- Reimbursements of Medical Expenses. Employees can use arrangements that provide for reimbursement of qualified medical expenses, including flexible spending accounts (“FSAs”), health savings accounts (“HSAs”) or health reimbursement accounts (“HRAs”), to pay for their same-sex spouse’s medical expenses on a tax-free basis, regardless of the spouse’s status as a federal tax dependent.
- COBRA. Employers must provide same-sex spouses the opportunity to elect to continue their health coverage under COBRA if employees lose coverage in a manner that would give rise to a COBRA obligation.
- HIPAA. Employers must permit same-sex spouses to enroll in their group health plans if an employee or the employee’s same-sex spouse has a special enrollment right under HIPAA. For example, if the same-sex spouse loses coverage under his or her own plan, that spouse is immediately eligible to enroll in the employer’s group health plan.
- DCAP. Employees can now use their dependent care assistance program (“DCAP”) accounts on a pre-tax basis to cover expenses incurred for the care of the dependents of same-sex spouses.
- FMLA. Employers will now be required to provide employees with up to 12 weeks of unpaid leave in order to care for their same-sex spouses under the Family and Medical Leave Act (“FMLA”).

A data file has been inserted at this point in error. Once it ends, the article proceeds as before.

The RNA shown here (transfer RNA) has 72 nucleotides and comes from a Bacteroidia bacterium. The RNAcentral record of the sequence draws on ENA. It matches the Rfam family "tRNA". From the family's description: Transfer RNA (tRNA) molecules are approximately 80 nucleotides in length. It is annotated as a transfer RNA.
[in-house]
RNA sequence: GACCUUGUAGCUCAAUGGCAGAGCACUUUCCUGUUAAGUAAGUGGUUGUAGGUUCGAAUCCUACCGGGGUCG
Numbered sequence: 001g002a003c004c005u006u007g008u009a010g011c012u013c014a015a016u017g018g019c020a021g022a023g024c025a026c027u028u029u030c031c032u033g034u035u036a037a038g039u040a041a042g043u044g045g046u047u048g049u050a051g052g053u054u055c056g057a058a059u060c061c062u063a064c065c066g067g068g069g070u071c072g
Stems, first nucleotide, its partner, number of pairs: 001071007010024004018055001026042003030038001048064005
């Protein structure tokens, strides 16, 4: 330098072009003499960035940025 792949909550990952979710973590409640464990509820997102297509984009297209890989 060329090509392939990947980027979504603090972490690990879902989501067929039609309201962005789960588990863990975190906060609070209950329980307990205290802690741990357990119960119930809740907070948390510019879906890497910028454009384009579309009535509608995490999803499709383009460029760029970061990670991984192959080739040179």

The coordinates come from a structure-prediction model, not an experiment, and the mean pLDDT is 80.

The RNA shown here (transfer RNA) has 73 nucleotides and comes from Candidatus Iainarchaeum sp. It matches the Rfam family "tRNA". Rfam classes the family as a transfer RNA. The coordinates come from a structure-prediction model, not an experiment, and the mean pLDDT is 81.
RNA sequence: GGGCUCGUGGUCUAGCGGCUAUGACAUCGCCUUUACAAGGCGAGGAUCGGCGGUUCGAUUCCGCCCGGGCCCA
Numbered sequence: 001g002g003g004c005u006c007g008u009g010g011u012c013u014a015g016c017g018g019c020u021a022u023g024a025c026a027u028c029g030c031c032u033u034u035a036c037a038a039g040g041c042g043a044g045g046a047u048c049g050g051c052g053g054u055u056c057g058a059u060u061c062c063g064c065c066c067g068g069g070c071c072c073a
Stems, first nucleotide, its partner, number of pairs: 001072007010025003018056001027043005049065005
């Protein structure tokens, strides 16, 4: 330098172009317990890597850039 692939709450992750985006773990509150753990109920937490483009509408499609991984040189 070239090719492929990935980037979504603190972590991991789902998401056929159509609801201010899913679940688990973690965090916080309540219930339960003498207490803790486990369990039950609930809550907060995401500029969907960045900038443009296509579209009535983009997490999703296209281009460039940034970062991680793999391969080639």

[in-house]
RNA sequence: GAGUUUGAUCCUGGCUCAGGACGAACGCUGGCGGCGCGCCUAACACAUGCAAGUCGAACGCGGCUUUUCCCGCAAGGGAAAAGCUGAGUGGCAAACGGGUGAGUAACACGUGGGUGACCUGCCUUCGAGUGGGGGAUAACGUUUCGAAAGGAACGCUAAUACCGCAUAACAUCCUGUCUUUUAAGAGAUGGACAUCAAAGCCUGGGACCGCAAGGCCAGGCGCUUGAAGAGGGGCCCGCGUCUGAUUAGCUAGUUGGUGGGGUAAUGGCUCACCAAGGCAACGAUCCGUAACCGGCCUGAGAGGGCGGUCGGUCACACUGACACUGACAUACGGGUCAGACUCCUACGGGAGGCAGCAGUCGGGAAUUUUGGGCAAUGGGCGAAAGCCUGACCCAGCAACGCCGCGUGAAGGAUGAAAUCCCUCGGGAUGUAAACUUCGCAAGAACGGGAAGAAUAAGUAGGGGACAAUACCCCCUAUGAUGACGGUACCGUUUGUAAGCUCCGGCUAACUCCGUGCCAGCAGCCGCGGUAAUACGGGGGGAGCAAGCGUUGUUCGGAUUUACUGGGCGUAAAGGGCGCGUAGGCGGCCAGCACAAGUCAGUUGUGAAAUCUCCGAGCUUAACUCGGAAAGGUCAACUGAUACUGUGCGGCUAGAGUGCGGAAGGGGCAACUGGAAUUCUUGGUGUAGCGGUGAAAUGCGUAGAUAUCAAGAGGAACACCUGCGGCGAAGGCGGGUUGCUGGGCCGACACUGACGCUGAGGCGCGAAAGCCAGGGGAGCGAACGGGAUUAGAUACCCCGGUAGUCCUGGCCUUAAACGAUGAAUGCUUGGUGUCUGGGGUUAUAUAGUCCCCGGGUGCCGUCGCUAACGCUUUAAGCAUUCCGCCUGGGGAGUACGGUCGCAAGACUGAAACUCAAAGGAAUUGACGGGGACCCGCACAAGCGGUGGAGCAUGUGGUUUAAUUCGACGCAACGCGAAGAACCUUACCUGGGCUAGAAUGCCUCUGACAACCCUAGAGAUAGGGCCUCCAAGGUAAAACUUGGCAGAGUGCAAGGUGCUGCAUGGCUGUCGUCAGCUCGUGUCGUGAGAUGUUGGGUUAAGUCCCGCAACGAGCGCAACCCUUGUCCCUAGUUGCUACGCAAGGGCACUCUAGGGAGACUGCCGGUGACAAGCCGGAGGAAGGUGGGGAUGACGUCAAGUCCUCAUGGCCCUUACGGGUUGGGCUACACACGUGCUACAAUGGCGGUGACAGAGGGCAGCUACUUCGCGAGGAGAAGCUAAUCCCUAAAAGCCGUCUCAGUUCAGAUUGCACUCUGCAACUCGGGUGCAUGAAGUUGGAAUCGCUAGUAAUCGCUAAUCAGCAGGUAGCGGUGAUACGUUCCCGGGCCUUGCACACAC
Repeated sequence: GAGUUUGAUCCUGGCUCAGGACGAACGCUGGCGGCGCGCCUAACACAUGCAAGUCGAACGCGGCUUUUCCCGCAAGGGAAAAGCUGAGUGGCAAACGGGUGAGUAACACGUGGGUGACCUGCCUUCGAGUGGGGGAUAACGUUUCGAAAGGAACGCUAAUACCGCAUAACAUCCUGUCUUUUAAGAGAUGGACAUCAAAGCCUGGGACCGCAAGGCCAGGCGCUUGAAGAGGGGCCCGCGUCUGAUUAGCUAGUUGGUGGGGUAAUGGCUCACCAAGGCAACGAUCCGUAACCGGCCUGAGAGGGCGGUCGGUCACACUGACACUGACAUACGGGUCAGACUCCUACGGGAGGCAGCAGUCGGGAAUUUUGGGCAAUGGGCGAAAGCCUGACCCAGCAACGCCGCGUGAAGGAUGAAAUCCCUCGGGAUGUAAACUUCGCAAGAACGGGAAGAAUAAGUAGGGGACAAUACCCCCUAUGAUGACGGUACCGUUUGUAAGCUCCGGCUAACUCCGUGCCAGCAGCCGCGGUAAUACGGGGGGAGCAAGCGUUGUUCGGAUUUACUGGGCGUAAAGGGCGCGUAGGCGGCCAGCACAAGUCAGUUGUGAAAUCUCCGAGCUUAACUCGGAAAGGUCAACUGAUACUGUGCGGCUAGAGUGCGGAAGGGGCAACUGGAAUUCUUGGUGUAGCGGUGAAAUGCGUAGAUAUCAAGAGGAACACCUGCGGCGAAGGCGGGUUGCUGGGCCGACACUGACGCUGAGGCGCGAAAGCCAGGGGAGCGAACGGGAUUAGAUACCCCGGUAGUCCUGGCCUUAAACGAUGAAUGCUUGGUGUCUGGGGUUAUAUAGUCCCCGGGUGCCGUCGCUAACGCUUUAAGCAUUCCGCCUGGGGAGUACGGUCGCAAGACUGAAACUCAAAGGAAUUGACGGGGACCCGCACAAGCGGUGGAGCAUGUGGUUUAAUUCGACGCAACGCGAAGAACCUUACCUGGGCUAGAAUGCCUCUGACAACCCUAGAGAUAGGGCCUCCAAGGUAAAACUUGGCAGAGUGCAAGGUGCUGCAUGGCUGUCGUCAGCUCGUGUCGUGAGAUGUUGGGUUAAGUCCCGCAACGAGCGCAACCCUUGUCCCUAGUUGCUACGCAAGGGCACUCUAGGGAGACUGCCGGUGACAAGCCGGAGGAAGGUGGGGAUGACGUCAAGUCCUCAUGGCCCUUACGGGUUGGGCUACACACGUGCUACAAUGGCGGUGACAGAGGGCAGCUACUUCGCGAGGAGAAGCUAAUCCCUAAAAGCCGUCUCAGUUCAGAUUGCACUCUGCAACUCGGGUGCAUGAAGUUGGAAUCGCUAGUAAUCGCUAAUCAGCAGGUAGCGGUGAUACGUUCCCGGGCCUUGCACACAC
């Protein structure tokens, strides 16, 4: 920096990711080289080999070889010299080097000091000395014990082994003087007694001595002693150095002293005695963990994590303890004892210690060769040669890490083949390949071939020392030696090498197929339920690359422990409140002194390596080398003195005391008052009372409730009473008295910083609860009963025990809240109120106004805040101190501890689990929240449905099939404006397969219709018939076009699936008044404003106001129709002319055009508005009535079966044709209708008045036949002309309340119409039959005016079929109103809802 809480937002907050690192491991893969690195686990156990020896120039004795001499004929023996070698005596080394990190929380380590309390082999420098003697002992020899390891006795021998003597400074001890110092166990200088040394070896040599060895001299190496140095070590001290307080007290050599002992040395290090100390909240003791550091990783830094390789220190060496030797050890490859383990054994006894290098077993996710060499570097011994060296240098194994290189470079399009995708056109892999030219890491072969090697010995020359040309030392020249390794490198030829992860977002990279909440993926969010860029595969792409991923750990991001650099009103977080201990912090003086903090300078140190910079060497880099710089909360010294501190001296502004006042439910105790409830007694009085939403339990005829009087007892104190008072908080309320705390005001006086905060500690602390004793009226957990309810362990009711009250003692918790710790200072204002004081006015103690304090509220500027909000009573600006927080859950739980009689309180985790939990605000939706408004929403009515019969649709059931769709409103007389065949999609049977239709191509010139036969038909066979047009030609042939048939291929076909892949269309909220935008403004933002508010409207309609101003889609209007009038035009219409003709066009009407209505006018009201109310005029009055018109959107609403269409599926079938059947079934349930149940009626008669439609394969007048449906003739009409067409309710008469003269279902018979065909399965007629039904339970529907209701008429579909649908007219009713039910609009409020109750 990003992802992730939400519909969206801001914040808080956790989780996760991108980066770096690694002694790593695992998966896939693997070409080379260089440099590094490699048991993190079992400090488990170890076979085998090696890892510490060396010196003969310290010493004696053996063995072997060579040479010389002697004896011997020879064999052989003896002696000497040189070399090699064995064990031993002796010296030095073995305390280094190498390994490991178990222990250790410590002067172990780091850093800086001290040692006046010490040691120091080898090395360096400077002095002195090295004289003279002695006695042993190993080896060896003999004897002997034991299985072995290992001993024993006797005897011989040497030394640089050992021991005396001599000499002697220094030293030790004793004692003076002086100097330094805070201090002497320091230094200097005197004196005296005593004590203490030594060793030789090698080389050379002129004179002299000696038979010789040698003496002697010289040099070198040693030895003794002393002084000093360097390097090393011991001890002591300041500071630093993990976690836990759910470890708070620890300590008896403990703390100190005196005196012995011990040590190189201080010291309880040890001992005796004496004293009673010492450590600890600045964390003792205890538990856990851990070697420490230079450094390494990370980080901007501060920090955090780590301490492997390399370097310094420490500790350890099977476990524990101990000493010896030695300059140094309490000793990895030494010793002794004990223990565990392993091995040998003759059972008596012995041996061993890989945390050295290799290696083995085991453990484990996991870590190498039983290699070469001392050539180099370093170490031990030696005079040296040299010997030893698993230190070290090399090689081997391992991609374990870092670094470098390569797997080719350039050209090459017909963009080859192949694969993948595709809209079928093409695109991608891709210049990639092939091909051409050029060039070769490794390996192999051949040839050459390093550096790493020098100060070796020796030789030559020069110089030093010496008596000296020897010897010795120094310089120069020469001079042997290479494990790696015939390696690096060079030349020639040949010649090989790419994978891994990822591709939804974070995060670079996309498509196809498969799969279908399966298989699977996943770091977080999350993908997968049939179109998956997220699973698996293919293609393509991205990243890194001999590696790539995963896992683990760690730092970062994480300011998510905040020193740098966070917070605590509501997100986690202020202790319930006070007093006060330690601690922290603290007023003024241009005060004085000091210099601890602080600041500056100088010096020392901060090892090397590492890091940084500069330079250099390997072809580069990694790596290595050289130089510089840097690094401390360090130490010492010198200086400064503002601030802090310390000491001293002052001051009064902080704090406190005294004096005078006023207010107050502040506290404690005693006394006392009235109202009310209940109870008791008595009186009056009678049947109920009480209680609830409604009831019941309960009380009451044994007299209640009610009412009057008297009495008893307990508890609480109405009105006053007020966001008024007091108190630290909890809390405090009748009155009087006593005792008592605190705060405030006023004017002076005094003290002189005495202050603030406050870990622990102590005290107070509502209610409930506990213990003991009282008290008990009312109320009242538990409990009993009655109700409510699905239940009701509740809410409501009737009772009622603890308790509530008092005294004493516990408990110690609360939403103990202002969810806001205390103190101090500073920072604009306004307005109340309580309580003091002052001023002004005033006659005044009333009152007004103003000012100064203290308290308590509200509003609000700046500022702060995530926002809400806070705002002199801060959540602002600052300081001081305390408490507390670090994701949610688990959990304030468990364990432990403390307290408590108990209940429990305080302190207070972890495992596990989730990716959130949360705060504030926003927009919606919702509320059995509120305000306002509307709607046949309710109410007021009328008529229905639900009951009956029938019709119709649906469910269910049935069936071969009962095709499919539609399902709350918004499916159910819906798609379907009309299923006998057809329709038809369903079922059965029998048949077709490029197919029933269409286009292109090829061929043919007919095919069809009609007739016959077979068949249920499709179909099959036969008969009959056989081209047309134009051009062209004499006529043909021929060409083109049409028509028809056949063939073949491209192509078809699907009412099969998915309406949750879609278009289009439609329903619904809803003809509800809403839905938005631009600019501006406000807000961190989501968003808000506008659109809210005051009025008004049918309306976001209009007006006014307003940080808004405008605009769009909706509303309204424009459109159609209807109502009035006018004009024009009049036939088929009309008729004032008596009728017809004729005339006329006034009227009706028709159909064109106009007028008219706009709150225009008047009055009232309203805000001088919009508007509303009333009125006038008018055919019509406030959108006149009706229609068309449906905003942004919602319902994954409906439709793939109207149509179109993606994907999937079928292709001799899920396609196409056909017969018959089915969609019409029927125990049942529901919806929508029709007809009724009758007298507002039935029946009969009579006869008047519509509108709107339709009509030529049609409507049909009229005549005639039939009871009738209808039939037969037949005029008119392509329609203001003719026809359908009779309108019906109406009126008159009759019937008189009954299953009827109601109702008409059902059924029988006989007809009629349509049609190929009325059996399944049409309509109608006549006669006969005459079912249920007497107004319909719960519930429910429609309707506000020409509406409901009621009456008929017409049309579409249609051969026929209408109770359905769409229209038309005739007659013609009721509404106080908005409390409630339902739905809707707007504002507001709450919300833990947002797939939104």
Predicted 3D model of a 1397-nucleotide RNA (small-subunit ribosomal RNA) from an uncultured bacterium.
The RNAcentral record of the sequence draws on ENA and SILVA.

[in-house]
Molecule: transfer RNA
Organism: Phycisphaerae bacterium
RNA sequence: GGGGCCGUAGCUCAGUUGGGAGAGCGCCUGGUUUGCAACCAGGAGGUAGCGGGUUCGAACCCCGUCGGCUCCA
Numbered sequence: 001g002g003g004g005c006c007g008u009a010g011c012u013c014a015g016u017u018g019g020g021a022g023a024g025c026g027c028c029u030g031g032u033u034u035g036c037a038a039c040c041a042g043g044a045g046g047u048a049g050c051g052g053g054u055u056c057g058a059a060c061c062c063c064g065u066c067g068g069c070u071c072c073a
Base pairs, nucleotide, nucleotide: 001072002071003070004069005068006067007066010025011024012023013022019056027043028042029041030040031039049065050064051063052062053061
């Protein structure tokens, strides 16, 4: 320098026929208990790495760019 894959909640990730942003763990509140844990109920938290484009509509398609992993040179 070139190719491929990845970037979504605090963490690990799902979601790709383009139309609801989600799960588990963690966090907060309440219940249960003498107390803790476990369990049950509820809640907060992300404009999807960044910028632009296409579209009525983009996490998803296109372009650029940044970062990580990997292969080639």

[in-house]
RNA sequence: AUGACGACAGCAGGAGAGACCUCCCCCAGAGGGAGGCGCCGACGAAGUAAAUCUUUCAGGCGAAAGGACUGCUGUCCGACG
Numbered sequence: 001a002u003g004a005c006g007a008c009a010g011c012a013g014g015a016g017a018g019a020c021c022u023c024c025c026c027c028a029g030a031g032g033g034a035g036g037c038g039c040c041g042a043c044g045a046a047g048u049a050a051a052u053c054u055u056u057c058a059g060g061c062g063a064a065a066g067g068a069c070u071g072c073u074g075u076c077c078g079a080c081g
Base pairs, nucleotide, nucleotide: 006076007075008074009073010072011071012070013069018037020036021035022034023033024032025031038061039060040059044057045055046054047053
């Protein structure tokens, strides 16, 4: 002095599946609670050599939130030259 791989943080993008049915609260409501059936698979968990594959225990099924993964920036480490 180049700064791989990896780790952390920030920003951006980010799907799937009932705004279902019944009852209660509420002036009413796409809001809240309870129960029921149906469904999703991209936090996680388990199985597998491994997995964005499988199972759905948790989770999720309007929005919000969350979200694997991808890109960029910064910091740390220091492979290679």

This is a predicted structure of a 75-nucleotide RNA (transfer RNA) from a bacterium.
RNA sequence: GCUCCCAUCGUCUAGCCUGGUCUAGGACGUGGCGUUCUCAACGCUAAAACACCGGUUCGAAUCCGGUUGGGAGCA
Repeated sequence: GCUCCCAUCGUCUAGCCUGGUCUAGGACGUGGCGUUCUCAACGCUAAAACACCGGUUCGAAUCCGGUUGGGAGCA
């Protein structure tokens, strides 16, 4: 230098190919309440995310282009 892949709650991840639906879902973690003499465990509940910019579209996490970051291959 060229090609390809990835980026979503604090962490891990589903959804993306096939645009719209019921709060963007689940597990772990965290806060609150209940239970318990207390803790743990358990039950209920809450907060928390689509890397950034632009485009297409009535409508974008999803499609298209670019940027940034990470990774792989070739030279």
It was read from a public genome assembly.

It is important for employers and other benefit plan sponsors in states that have legalized same-sex marriage or that recognize same-sex marriages performed in other states to review existing benefit programs and policies to determine the scope of any necessary changes or clarifications that may be required as a result of the Court’s decision, including:
- Reviewing and analyzing existing HR policies and procedures, including employee handbooks, to assess the current rights of same-sex spouses, and consider any changes;
- Reviewing benefit plan documents, summary plan descriptions, enrollment forms, distribution forms, beneficiary designation forms, consent forms and administrative procedures to assess the current rights of same-sex spouses and consider any changes;
- Conferring with insurance providers and third party administrators, and working with payroll departments to address taxation and withholding concerns; and
- Communicating the applicable rules and changes, once made, to employees and their family members.